Preferably, the alloy should have good resistance to softening upon short-term exposure to elevated temperatures so that it will not lose significant strength during the sealing operation. Further, for certain applications where conductivity is not of significant importance the yield strength of the tube should be at least about 100 ksi and most preferably at least about 150 ksi.

A number of metals and alloys possess the required combinations of strength conductivity such as copper and its alloys and steel, e.g. stainless steel and may, therefore, be utilized. In a preferred embodiment the material forming the tube 30 comprises a high copper alloy containing zirconium, designated as Copper Alloy 151. Copper Alloy 151 has a conductivity of about 95% IACS, a yield strength of about 62 ksi, and a yield strain of about 0.36%.

Suitable copper alloys in accordance with this invention having the requisite strength and softening resistance comprise alloys drawn from the following systems: copper-zirconium, copper-chromium, copper-iron, copper-silver, copper-magnesium-phosphorus, copper-nickel-silicon, etc. Generally, in such copper alloy systems copper is present in an amount of at least about 95% and represents the balance of the alloy. The alloying elements may be selected from the group consisting of zirconium, chromium, iron, magnesium, phosphorus, nickel, silicon, tin and silver as well as combinations thereof. For applications where a moderate strength level and a conductivity greater than about 50% IACS are needed, the alloying elements should preferably be present in an effective amount to provide the desired strength and softening resistance up to about 5% by weight of the alloy and most preferably in such an effective amount up to about 3% by weight of the alloy.

In addition to the previously described Alloy 151, other suitable materials include Alloys 155, 194 and 195. In addition other high strength copper alloys such as Alloys 638 and 654 can be used for very high strength applications. Alloy 638 includes aluminum, silicon and cobalt within the aforenoted range while Alloy 654 includes silicon, tin and chromium also within that range. In accordance with this invention, the metal tube should preferably be formed from a material having a minimum of 45 ksi tensile strength at 400° F. in order to be properly processable in accordance with this invention which involves heating the tubing during soldering while it is maintained under high tension.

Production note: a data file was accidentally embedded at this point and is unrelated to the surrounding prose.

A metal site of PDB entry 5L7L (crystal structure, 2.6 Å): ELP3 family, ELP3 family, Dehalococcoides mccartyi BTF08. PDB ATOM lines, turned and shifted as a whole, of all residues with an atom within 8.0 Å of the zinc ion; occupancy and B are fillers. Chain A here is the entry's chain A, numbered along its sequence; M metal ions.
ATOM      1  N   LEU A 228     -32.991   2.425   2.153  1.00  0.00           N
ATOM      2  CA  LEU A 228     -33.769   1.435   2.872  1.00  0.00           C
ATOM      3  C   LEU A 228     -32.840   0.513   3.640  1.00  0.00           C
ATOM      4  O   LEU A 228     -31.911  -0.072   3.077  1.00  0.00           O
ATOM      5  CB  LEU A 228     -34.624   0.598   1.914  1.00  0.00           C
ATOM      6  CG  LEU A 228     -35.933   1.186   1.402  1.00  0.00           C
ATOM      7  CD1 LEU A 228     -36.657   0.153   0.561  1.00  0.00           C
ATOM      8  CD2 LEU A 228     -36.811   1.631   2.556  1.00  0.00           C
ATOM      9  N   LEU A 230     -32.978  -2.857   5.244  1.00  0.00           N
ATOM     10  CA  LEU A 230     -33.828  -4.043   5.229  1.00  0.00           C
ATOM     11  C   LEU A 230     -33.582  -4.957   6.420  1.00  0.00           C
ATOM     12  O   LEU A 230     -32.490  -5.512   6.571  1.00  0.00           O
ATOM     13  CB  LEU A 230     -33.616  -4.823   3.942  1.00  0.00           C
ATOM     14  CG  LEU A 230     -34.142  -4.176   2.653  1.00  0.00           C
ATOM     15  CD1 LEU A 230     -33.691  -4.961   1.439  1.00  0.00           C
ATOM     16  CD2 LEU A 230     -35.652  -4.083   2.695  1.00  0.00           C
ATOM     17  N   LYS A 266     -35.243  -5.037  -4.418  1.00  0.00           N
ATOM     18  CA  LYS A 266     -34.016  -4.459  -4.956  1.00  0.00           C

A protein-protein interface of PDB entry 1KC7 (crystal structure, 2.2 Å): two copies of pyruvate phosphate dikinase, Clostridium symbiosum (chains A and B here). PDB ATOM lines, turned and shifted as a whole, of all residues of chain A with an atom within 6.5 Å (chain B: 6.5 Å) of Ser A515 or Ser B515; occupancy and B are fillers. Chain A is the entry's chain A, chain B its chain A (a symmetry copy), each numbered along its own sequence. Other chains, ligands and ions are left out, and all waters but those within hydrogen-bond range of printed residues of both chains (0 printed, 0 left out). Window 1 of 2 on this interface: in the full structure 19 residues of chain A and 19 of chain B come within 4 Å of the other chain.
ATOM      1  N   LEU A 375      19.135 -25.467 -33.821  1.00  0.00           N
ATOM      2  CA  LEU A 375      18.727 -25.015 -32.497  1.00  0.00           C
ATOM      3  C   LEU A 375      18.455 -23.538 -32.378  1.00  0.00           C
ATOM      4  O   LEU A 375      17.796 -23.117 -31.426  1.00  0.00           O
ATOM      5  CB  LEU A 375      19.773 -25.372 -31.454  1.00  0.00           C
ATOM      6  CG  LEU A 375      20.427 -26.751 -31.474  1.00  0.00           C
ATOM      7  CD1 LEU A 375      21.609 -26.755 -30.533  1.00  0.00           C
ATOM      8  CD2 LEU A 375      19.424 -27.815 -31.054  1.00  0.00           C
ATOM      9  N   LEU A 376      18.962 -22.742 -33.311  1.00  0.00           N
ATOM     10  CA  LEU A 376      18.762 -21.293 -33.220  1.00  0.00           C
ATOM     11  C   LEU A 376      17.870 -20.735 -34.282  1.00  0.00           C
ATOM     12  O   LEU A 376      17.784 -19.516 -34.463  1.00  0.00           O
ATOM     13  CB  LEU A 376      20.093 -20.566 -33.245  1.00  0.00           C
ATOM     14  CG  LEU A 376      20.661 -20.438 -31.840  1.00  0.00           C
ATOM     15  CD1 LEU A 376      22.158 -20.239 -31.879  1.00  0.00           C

The strip 12 from which the tube is formed may have any suitable cross section configuration. If desired, one or more of the edge portions of the strip may be shaped to reduce the drawing forces on the strip 12. It has been found to be quite advantageous to form tube from a strip 12 having an initial transverse cross-sectional area of about 5% to about 20% greater than the desired transverse cross-sectional area of the tube to be formed. The strip cross-sectional area is preferably about 8% to about 17% and most preferably about 10% to about 15% greater than the cross-sectional area of the formed tube. Inherently with the tube-forming techniques used herein the extra volume of metal provided by the excess cross-sectional area or strip width shows up essentially as longitudinal extension of the resulting tube. It has been found that using the tube-forming techniques described herein there is no significant change in wall thickness. The wall thickness of the resultant tube is substantially the same as the thickness of the starting strip 12. The tube-forming techniques described herein are, therefore, similar in some respects to "tube sinking". The total length of tube 14 or 30 produced by the tube-forming techniques of this invention will be greater than the total length of the starting strip 12 due to the aforenoted longitudinal extension of the tube 14 or 30. The amount of the tube extension corresponds substantially to the aforenoted percentage differentials in strip cross-sectional area versus tube cross-sectional area.